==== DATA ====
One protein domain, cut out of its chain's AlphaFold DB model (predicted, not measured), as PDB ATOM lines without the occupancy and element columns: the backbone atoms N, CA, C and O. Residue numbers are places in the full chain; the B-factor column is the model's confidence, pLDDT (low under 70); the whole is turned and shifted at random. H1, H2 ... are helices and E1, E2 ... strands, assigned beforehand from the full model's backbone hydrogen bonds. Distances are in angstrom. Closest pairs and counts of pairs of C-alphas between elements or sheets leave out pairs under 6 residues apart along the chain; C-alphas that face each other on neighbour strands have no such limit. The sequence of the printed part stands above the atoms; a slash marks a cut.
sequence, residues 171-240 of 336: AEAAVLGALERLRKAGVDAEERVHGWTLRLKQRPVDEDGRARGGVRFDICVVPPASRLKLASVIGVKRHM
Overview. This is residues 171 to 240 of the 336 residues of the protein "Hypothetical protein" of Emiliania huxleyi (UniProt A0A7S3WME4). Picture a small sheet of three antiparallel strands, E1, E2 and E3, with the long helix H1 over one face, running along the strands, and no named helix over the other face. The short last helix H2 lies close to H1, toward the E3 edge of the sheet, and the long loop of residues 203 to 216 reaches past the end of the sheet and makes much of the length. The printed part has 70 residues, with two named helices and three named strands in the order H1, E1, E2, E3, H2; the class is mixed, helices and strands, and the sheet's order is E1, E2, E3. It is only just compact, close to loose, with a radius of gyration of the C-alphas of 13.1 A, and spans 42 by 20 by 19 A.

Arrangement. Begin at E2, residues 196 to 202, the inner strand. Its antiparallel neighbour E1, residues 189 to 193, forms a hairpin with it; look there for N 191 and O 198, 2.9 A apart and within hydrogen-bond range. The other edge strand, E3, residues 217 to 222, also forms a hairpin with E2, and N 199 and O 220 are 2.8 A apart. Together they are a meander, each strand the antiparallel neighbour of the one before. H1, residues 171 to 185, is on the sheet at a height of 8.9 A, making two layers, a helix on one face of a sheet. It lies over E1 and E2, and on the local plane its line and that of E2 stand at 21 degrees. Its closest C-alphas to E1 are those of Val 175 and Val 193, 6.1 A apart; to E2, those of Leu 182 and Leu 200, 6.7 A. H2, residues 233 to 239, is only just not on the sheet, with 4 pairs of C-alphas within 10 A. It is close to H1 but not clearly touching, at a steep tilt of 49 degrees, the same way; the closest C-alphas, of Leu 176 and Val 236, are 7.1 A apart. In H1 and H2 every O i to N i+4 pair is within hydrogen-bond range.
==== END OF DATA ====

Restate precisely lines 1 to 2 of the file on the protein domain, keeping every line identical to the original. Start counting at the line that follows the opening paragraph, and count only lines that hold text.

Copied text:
sequence, residues 171-240 of 336: AEAAVLGALERLRKAGVDAEERVHGWTLRLKQRPVDEDGRARGGVRFDICVVPPASRLKLASVIGVKRHM
Overview. This is residues 171 to 240 of the 336 residues of the protein "Hypothetical protein" of Emiliania huxleyi (UniProt A0A7S3WME4). Picture a small sheet of three antiparallel strands, E1, E2 and E3, with the long helix H1 over one face, running along the strands, and no named helix over the other face. The short last helix H2 lies close to H1, toward the E3 edge of the sheet, and the long loop of residues 203 to 216 reaches past the end of the sheet and makes much of the length. The printed part has 70 residues, with two named helices and three named strands in the order H1, E1, E2, E3, H2; the class is mixed, helices and strands, and the sheet's order is E1, E2, E3. It is only just compact, close to loose, with a radius of gyration of the C-alphas of 13.1 A, and spans 42 by 20 by 19 A.